Mining and Processing – Jordan has among the largest deposits of uranium in the world, as well as the highest world concentration of phosphate and potash. It also holds 40 billion tons of oil shale reserves, the third largest in the world. Other valuable deposits include silica, granite, copper, tin, zircon, travertine, mineral ores, basalt, bentonite, zeolite, diatomite, feldspar, kaolin, gypsum, pure limestone, zeolitic tuff, among others.
Textiles and Apparel - In 2007 total textile and apparel exports reached USD 1.3 billion, representing a 20% growth rate over five years. Free Trade Agreements (FTA) with the Arab markets, the European Union, and Singapore, coupled with FTA and Qualifying Industrial Zones (QIZs) agreements with the United States, allow for mutually beneficial partnerships between Jordan and potential international investors. High profile buyers such as GAP, Walmart, Tommy Hilfiger, Liz Claiborne and Calvin Klein have come into the market.
Pharmaceuticals – Jordan boasts four decades of manufacturing and development of pharmaceutical products that are exported to more than 66 countries around the world. The sector offers duty-free and quota-free access to the US and the EU markets where 63% of world consumption is concentrated.
Electrical and Engineering Goods – Foreign Trade Agreements (FTA) have allowed for duty free exports into the US, EU, and Arab markets. Haier, Samsung, and LG are among the electronics companies that use Jordan as their regional headquarters for assembly lines and parts manufacturing. Jordan also boasts among the highest number of engineers per capita in the world.
Building Materials and Construction – Jordan has an abundant labor force with 75,000 registered engineers. It also has a wide availability of natural, raw materials and is positioned to meet the increasing demand for both residential and commercial construction and infrastructural projects in the Middle East region.
Agro-Industries - The Jordan Valley is characterized by fertile soil, long sunshine hours, and relatively high temperatures that can produce high quality cash crops (vegetables, cut flowers and herbs) for the off-season. The dry climate is also well-suited for production of crops such as tomatoes, which are susceptible to fungal diseases in more humid climates. Jordan is also the eighth largest olive exporter in the world. The Jordanian Government has made commitments to further support the agriculture industry.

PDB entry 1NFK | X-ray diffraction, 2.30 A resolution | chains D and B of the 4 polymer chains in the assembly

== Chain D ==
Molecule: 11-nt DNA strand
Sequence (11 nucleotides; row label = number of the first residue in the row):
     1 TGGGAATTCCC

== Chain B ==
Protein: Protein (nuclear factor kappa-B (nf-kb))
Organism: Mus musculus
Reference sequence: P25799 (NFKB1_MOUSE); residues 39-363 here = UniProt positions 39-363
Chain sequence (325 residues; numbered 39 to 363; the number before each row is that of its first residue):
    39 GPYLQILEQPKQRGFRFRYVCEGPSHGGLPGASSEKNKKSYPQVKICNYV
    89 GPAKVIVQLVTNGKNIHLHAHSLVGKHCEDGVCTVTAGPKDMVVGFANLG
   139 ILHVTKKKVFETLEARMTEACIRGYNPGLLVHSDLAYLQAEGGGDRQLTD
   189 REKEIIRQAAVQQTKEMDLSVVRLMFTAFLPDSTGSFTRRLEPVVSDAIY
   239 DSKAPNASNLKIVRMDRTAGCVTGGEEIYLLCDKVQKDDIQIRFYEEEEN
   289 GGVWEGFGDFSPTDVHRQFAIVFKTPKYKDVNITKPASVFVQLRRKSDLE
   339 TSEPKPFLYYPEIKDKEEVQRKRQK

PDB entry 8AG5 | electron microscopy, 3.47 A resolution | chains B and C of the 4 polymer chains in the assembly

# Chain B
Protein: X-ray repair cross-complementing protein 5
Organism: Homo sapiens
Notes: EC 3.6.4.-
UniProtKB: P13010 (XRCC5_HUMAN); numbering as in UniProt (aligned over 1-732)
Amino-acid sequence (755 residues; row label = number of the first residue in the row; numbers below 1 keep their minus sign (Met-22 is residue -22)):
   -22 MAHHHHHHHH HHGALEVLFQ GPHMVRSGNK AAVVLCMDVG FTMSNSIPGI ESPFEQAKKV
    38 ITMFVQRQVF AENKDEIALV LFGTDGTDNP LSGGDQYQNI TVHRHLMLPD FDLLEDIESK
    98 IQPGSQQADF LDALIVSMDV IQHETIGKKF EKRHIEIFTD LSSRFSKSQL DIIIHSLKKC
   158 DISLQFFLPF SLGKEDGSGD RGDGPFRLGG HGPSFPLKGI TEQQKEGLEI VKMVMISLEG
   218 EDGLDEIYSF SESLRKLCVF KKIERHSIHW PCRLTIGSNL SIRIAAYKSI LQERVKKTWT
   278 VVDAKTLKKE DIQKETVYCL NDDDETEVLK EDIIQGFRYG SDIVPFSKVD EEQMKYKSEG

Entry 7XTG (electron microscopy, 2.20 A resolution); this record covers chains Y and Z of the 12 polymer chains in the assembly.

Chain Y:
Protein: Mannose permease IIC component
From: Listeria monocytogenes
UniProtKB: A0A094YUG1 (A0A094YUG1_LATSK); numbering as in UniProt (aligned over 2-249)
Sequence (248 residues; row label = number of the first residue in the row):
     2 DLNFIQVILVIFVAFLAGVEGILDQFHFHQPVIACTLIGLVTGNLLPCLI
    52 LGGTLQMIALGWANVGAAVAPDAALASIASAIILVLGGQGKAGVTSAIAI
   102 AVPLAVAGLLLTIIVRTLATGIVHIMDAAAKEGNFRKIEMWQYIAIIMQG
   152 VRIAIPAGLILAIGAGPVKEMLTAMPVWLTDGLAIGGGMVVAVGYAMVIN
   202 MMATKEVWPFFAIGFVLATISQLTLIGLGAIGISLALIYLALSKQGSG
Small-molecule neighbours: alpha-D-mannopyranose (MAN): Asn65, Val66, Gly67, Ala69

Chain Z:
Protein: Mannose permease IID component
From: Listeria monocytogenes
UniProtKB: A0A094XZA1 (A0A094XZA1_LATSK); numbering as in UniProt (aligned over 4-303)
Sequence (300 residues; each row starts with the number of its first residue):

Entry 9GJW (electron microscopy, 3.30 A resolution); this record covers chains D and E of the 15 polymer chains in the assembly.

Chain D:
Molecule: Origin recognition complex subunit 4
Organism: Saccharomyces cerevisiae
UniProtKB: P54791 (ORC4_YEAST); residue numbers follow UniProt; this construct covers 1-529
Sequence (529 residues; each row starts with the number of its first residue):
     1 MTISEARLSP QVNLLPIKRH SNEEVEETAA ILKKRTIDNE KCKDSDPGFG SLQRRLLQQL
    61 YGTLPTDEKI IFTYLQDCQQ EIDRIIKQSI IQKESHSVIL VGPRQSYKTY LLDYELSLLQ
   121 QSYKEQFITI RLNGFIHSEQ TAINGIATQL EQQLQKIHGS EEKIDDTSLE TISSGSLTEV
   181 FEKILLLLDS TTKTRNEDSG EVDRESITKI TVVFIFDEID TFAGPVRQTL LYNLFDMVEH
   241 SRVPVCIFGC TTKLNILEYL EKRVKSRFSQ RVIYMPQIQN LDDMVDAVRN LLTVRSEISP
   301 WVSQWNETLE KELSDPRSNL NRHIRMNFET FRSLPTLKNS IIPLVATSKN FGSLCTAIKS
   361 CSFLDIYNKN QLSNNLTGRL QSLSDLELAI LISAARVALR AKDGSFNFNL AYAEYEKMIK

Automotive – Jordan offers low cost car assembly and car component platforms for the growing demand for vehicles across the Middle East and North African region. As of 2009, there were 17 Jordan-based companies that manufacture vehicles and their parts, exporting 75% of their product offerings.
Chemicals – Jordan’s chemical industry offers a platform for manufacturing, processing, and exporting chemical products, from pharmaceuticals and fertilizers to inorganic/organic chemicals and chemical derivatives.
Dead Sea Cosmetics – The Dead Sea provides an abundance of natural minerals with both cosmetic and therapeutic value, including calcium, magnesium, potassium, and bromine. It has been used for medical purposes (i.e. psoriasis, arthritis, rheumatism, and eczema), health tourism and cosmetics.
Information and Communication Technology (ICT) – Jordan has a strong telecom infrastructure, skilled labor force, intellectural property and copyright laws in force, and strong governmental backing of the ICT sector. As of 2007, there were 4.34 million mobile subscribers with a 78% penetration, and 787,900 Internet users.
Tourism – Jordan hosts six UNESCO World Heritage Sites, one of the New Seven Wonders of the World, and many Biblical and Islamic holy sites. At the crossroads of three continents it boasts a central location, as well as political stability, comfortable climate, and accessibility through a developing transport system.
Health care and Medical services – Jordan’s health care labor pool is considered amongst the most skilled in the region and hospitals are equipped and run in accordance with international standards of excellence. An important demand generator in the Jordanian medical industry is medical tourism.
Education and Training – There are more than 25 public and private universities, and GDP expenditure on education and training exceed 10%. With more than 70% of the population under the age of 30, there will emerge a much greater role for private sector delivery to augment skills as the market matures.
Banking and Financial Services -Jordan’s financial infrastructure is characterized by adequate capitalization and an enhanced regulatory environment. Total assets of the banking sector experienced an average annual growth rate of more than 11% during the past 10 years. It also has an established stock market infrastructure, of which non-Jordanian investors own around 49.2%.
Media and Press - Jordan’s constitution provides for freedom of press, speech, opinion, and media, and there are three specialized media colleges. The advertising sector has witnessed a 30% annual growth since 2000.
Legal, Engineering, and Consultancy Services – Efforts and investments have been geared towards both the standardized back-office outsourcing and the value-added knowledge process outsourcing.
Infrastructure and Utilities:
Water – Efforts to increase the sources of water and combat challenges are directed towards the development of renewable groundwater, developing reliable safe yield from its surface waters, and extraction of fossil groundwater.
Energy – Demand for energy in Jordan is on the rise. To reduce its dependency on imported oil, the Government is looking to enhance renewable energy projects, implement intensive energy efficiency programs, utilize oil shale to generate electricity and produce oil, generate electricity from nuclear energy and develop local sources of natural gas.
Transportation – Queen Alia International Airport (QAIA) is undergoing a USD 550 million re-building to increase its passenger capacity from its current level of 3 million passengers to 9 million by 2011, in addition to increasing its cargo capacity. Jordan has high-speed road connections, is planning a new railway network and an expansion of its maritime gateway, Aqaba.
The new Development Areas Law of 2008 (DAL) established a set of specialized rules to facilitate the creation of economic areas within certain zones. The law provides a number of incentives for investments.
Contributed by Teresa Kay-Aba Kennedy, Ph.D., MBA. Part of the Power Living® Empowerment Series.